Miller cites sore wrist for Mathews' decline Treatment stepped up; disabled list is possibility


The latest health question to be raised on the Orioles' pitching staff concerns Terry Mathews, who has stepped up treatment on a sore right wrist that manager Ray Miller said could be the source of the reliever's faulty mechanics and stormy appearances.

Mathews has began icing the wrist before and after games, soaking it in the whirlpool and applying medication -- "just basically trying anything," he said.

The pain is confined to a circular area on top of the wrist, he said, and may be the reason his slider and sinker no longer have any bite. With his release point dropping, both pitches are staying up over the plate and getting crushed, leading to an 8.10 ERA in nine games.

Starter Mike Mussina is eligible to come off the disabled list and start tomorrow against the Minnesota Twins, and Mathews has become a candidate to replace him. He met with Miller and assistant general manager Kevin Malone before last night's game and also visited club orthopedist Michael Jacobs.

"I don't like his arm slot," Miller said. "A lot of times there's some minor thing bothering you, something physical. If you have any kind of physical problems, usually the first thing that's affected is movement and the second thing is control. The velocity can stay the same because you can cheat and put more effort into it, but the ball doesn't go where you want."

Mathews had said before the team left for Chicago this week that he didn't feel any pain in the wrist when he pitched. The only discomfort came when he bent it too far in either direction. But two days after giving up a grand slam to Wil Cordero, the fourth homer he's allowed in 10 innings, Mathews suggested a possible link between his health and ineffectiveness.

"In the past I've gone through spells where I'm not throwing the ball well, but now it's just kind of lingering on longer," he said. "It would be nice to know for sure, to be able to find out if that's the problem and be able to cure it, but it's kind of hard when you're going out there every day trying to work on things to get people out.

"Hopefully, we'll let somebody else look at it and get a better idea what's going on and get everything straightened out."

Bullpen coach Elrod Hendricks has told Mathews something doesn't look "physically correct" in his delivery. Miller has come to the same conclusion. He spoke with Mathews for about an hour on the flight back from Chicago.

"Something will come about shortly. I definitely think getting his arm in the right spot would help," Miller said.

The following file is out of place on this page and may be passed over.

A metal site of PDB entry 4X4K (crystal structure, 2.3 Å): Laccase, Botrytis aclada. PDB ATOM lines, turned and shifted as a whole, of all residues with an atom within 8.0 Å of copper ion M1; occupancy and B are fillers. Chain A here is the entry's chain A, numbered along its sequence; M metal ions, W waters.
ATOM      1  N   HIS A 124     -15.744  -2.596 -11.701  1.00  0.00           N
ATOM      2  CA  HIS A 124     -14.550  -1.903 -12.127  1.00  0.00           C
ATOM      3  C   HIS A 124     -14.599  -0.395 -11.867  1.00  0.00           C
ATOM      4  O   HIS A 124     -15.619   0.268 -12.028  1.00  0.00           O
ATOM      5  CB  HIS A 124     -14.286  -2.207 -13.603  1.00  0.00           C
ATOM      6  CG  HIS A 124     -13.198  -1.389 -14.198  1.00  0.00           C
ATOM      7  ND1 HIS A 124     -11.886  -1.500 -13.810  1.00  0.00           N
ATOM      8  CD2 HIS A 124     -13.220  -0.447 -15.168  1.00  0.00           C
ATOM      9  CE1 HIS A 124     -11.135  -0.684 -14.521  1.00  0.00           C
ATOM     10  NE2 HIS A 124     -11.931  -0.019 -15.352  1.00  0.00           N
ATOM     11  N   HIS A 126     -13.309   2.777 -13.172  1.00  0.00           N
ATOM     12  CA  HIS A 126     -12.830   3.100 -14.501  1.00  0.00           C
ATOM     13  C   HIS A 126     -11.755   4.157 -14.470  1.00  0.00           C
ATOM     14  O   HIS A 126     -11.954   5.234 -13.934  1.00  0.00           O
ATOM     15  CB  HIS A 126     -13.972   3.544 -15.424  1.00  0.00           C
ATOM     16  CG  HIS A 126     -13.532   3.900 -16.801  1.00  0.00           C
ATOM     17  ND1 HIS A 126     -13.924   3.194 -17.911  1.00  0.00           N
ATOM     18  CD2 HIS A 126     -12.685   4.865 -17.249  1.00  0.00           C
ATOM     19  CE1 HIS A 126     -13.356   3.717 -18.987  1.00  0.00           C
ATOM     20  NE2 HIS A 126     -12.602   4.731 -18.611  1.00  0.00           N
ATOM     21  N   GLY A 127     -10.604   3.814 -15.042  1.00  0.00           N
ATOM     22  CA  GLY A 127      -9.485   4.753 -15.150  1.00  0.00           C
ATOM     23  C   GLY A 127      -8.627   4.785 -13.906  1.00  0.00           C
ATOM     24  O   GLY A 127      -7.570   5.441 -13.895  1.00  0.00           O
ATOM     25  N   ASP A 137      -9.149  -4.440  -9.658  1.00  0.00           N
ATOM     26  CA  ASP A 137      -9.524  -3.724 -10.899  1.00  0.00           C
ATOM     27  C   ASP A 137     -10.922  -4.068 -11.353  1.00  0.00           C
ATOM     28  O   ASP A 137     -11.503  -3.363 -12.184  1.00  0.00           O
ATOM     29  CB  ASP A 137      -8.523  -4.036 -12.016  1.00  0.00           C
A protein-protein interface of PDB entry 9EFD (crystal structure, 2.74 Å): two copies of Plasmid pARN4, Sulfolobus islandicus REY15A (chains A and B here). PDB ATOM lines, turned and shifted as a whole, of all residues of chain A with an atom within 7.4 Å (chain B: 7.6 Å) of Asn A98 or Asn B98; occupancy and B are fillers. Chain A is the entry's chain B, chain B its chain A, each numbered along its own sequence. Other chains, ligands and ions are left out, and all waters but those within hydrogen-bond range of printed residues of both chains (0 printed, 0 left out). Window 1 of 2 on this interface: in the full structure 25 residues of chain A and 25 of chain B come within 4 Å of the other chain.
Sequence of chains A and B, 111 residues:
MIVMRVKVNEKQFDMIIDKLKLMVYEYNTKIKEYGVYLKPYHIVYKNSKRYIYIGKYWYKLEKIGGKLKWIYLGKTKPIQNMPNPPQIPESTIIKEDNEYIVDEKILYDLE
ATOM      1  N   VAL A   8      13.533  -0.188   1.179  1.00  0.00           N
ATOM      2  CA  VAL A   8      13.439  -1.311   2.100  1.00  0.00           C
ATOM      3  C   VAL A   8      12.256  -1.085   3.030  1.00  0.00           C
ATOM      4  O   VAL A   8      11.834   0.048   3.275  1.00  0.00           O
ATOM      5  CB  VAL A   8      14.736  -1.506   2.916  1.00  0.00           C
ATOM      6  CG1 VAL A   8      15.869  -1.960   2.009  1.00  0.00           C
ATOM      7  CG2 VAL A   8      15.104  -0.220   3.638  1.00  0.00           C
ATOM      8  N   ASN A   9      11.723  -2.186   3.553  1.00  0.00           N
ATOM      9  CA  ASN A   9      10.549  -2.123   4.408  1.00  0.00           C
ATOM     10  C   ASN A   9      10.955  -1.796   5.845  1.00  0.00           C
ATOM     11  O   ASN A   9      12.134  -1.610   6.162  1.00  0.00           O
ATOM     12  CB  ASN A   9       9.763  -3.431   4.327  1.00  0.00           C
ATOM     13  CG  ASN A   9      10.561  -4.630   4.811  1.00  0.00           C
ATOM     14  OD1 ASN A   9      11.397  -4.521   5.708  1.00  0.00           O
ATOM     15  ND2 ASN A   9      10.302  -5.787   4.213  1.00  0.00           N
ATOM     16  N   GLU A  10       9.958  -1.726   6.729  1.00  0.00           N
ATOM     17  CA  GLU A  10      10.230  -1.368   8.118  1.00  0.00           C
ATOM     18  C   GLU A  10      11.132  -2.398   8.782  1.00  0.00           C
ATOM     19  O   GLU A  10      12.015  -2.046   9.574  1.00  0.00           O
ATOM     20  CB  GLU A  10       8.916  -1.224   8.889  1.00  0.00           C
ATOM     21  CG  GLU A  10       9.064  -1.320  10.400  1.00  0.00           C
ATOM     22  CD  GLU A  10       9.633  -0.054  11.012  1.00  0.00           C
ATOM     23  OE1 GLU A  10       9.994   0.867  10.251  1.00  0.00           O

"Nobody in the world feels any worse than Terry Mathews about where that 0-2 pitch went that [Cordero] hit out. And nobody in the world is trying harder. I think there's a solution to his mechanics."

Charlton: Pitching ugly

Left-hander Norm Charlton apparently has convinced Miller that he can pitch despite peering through two swollen, purple eyes -- the result of a fractured nose suffered when hit by a Frank Thomas line drive Wednesday.

"[Thursday], I wouldn't have used him," Miller said, "but the sucker went out there and he ran and threw. He came in and said, 'Let's go.' He's kind of hard to look at, but he's ready to go. He's a tough kid."

Charlton said his vision and breathing aren't restricted, and the only pain he feels is when he sneezes. "I sneezed [Thursday] night and wanted to jump off my balcony. But it doesn't hurt when I cough or throw or run," said Charlton, who warmed up in the eighth inning. "As far as I'm concerned, I'm ready to pitch."

Charlton is taking antibiotics and some good-natured ribbing.

"Jesse [Orosco] said, 'You look better today than you did yesterday. Come to think of it, you look better today than you did the day before, too.' I guess with his timeless wisdom, he would know."

Around the horn

Ex-Orioles prospect Alex Ochoa had been 8-for-8 lifetime with four RBIs against Doug Drabek until grounding out in the second inning. First base umpire Dave Phillips was scratched because of a stomach virus. Twins' Todd Walker has hit safely in 14 of 15 FTC games. The Orioles signed two pitchers to Triple-A contracts who haven't been in the majors since 1995: Steve Ontiveros, 37, and Jim Converse, 26. Paul Molitor is hitting .173 (9-for-52) in his last 12 games.

Pub Date: 5/02/98

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